Arizona is a Basque word. It seems that it wasn’t that long ago that this seemed a fringe hypothesis, but now it appears on the National Park Service’s page. The state of Arizona gets its name from a ranch from the 1700s where silver was discovered. The name of that ranch, which still exists, is Arizona. It seems to have been named by Bernardo de Urrea and means “haritz ona” or “the good oak”. The original theory that Arizona might be a Basque word was proposed by William A Douglass, of the University of Nevada, Reno’s Center for Basque Studies, in 1979. It now seems to be a well accepted idea.
That piece of lingerie, the basque, is named after traditional Basque costume. You have to be careful what you search for. If you enter the word “basque” into Google, you might not quite get what you expected. Your browser window might be filled with pictures of lingerie. What is now known as a basque was inspired by the traditional costume of Basque women (at least according to Wikipedia). The French were early adopters/adapters of the piece of clothing, but it spread from there to the rest of Western world.
Molybdomancy is telling the future using molten lead. And it used to be practiced in the Basque Country. I stumbled on this curious word (and even more curious practice) on the Tumblr beautiful-basque-country. It seems that many cultures have the practice of dropping bits of molten lead into water and then divining the future from the shapes that are formed. In Bermeo, this was used to protect ships from bad luck (all I could find about this is this photo on a Facebook page…). Anyone know anything more about this?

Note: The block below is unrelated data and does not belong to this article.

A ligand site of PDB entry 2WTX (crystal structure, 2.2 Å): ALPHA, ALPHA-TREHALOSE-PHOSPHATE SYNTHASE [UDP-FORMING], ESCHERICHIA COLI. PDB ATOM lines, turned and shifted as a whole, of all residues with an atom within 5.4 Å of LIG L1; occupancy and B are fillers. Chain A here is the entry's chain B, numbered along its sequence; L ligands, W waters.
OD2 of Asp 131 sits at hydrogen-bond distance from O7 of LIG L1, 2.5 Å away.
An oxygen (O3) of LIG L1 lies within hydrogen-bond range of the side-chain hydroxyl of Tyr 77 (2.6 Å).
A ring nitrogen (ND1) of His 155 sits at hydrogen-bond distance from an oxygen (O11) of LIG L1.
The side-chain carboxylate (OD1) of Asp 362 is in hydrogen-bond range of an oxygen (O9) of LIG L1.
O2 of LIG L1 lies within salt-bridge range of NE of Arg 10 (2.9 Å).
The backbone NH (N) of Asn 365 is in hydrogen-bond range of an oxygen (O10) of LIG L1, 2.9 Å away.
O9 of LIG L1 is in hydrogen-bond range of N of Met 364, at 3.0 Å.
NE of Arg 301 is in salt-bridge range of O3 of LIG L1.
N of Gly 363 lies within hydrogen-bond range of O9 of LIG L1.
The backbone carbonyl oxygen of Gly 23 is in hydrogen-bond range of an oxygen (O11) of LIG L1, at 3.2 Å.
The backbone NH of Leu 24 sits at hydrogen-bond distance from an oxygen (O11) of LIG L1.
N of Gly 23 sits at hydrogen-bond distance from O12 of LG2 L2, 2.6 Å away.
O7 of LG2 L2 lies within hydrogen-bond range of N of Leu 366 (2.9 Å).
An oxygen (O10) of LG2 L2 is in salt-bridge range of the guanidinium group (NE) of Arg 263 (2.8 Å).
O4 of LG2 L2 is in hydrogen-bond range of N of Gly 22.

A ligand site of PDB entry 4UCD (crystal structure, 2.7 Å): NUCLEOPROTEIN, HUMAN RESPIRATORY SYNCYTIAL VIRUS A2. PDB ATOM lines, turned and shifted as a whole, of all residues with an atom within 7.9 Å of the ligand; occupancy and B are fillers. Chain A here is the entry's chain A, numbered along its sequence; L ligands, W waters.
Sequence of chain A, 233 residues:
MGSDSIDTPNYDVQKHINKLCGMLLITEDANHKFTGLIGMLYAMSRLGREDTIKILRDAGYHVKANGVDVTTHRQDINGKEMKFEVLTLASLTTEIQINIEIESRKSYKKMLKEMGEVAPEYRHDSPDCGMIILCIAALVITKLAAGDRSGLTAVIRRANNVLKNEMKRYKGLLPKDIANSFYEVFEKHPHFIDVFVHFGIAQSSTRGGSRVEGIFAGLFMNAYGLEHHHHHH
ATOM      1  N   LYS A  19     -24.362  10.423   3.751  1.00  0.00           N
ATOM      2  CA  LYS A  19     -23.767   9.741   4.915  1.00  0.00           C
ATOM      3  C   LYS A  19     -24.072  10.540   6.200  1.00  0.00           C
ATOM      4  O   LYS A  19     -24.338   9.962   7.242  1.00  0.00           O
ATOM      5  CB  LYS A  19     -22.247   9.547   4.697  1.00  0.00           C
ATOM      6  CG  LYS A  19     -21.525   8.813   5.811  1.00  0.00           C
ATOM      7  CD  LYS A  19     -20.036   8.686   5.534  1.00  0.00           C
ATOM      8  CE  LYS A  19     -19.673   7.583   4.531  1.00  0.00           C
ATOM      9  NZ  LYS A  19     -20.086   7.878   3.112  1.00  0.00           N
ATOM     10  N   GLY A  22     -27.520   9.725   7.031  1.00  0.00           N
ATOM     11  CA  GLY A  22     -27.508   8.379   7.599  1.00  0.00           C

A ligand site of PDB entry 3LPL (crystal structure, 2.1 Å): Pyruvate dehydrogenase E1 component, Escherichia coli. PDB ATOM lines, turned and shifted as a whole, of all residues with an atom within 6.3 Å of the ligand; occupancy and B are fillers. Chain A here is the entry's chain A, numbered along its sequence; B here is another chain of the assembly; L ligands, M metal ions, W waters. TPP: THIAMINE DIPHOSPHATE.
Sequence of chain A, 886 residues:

A film about the bombing of Gernika, appropriately entitled Gernika, is currently being shot in Bilbao. As opposed to other films about the Spanish Civil War, this one focuses entirely on the city of Gernika and that fateful day in April.
Likely you’ve heard about the Basque presence on the eastern Canadian coast. Red Bay is the heart of that historical activity. Red Bay is both a Canadian National Historic Site as well as a World Heritage Site, as designated by UNESCO due to the various archeological finds related to the Basque whaling operations in that area that have been discovered since the 1970s.
I’m admittedly biased in my “coverage” of the Basque Country, tending to focus on hegoalde where my dad and my mom’s grandparents are from. Of all of the time I’ve spent in the Basque Country, the vast majority of it has been in hegoalde. I’ve spent, at most, maybe 3 or so days in iparralde, most notably a couple of nights in Baiona with my wife a number of years ago. That said, the French side has much charm of its own and is certainly not to be forgotten. This article from the New York Times reminds us of that.
I’m not quite sure what Be Basque Talent Network is exactly. It seems to be a LinkedIn for people with a connection to the Basque Country or any interest in Basque. The reason to join it is, as stated on the website: To be part of the largest network of top professionals from over 75 countries around the world who are or wish to be linked to the Basque Country, regardless of origin. If you are a professional wishing to have stronger ties to the Basque Country, this might be useful.